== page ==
The Phoenicians were the most enterprising merchants of the old world, establishing colonies at various places, of which Carthage was the chief. They were a Canaanite branch of the race of Ham, and are frequently called Sidonians, from their principal city of Sidon. None could “skill to hew timber like unto the Sidonians” (1 Kings 5:6). King Hiram rendered important service to Solomon in connection with the planning and building of the temple, casting for him all the vessels for the temple service, and the two pillars which stood in the front of the porch, and “the molten sea” (1 Kings 7:21-23). Singular marks have been found by recent exploration on the great stones that form the substructure of the temple. These marks, both painted and engraved, have been regarded as made by the workmen in the quarries, and as probably intended to indicate the place of these stones in the building. “The Biblical account (1 Kings 5:17, 1 Kings 5:18) is accurately descriptive of the massive masonry now existing at the south-eastern angle (of the temple area), and standing on the native rock 80 feet below the present surface. The Royal Engineers found, buried deeply among the rubbish of many centuries, great stones, costly and hewed stones, forming the foundation of the sanctuary wall; while Phoenician fragments of pottery and Phoenician marks painted on the massive blocks seem to proclaim that the stones were prepared in the quarry by the cunning workmen of Hiram, the king of Tyre.” (See TEMPLE.)ETI Phenicia.5

    The Phoenicians have been usually regarded as the inventors of alphabetic writing. The Egyptians expressed their thoughts by certain symbols, called “hieroglyphics”, i.e., sacred carvings, so styled because used almost exclusively on sacred subjects. The recent discovery, however, of inscriptions in Southern Arabia (Yemen and Hadramaut), known as Hemyaritic, in connection with various philogical considerations, has led some to the conclusion that the Phoenician alphabet was derived from the Mineans (admitting the antiquity of the kingdom of Ma’in, Judges 10:12; 2 Chronicles 26:7). Thus the Phoenician alphabet ceases to be the mother alphabet. Sayce thinks “it is more than possible that the Egyptians themselves were emigrants from Southern Arabia.” (See MOABITE STONE.)ETI Phenicia.6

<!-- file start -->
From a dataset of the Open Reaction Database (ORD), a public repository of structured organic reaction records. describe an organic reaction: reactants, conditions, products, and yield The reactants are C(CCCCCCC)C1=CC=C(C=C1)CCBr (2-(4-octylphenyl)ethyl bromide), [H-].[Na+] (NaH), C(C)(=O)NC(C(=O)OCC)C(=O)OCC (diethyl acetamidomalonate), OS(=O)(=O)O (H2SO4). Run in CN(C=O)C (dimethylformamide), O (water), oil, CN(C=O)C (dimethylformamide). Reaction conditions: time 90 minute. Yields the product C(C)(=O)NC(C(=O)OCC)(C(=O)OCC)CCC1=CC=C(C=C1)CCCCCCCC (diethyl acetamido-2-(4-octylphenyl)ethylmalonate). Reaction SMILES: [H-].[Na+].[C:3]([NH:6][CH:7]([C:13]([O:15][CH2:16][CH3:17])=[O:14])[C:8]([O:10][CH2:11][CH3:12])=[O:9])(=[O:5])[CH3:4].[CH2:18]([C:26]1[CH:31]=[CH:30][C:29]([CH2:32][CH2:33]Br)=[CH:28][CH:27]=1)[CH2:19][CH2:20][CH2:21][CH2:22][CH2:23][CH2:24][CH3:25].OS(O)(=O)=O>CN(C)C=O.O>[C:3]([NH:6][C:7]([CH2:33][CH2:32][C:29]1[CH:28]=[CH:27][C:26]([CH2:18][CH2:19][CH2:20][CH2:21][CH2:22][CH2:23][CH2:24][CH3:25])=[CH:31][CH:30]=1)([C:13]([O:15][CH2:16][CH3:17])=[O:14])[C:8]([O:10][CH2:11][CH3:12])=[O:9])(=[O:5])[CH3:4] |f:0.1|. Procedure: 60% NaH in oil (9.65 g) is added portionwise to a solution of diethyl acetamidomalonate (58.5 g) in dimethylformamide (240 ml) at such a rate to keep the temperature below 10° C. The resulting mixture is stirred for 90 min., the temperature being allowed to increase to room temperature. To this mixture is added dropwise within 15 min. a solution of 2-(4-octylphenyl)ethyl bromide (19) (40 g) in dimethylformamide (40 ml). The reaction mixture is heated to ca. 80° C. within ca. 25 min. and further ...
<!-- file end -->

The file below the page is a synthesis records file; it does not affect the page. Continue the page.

“The Phoenicians were renowned in ancient times for the manufacture of glass, and some of the specimens of this work that have been preserved are still the wonder of mankind … In the matter of shipping, whether ship-building be thought of or traffic upon the sea, the Phoenicians surpassed all other nations.” “The name Phoenicia is of uncertain origin, though it may be derived from Fenkhu, the name given in the Egyptian inscriptions to the natives of Palestine. Among the chief Phoenician cities were Tyre and Sidon, Gebal north of Beirut, Arvad or Arados and Zemar.”ETI Phenicia.7


    Phicol — great, the chief captain of the army of Abimelech, the Philistine king of Gerar. He entered into an alliance with Abraham with reference to a certain well which, from this circumstance, was called Beersheba (q.v.), “the well of the oath” (Genesis 21:22, Genesis 21:32; Genesis 26:26).ETI Phicol.2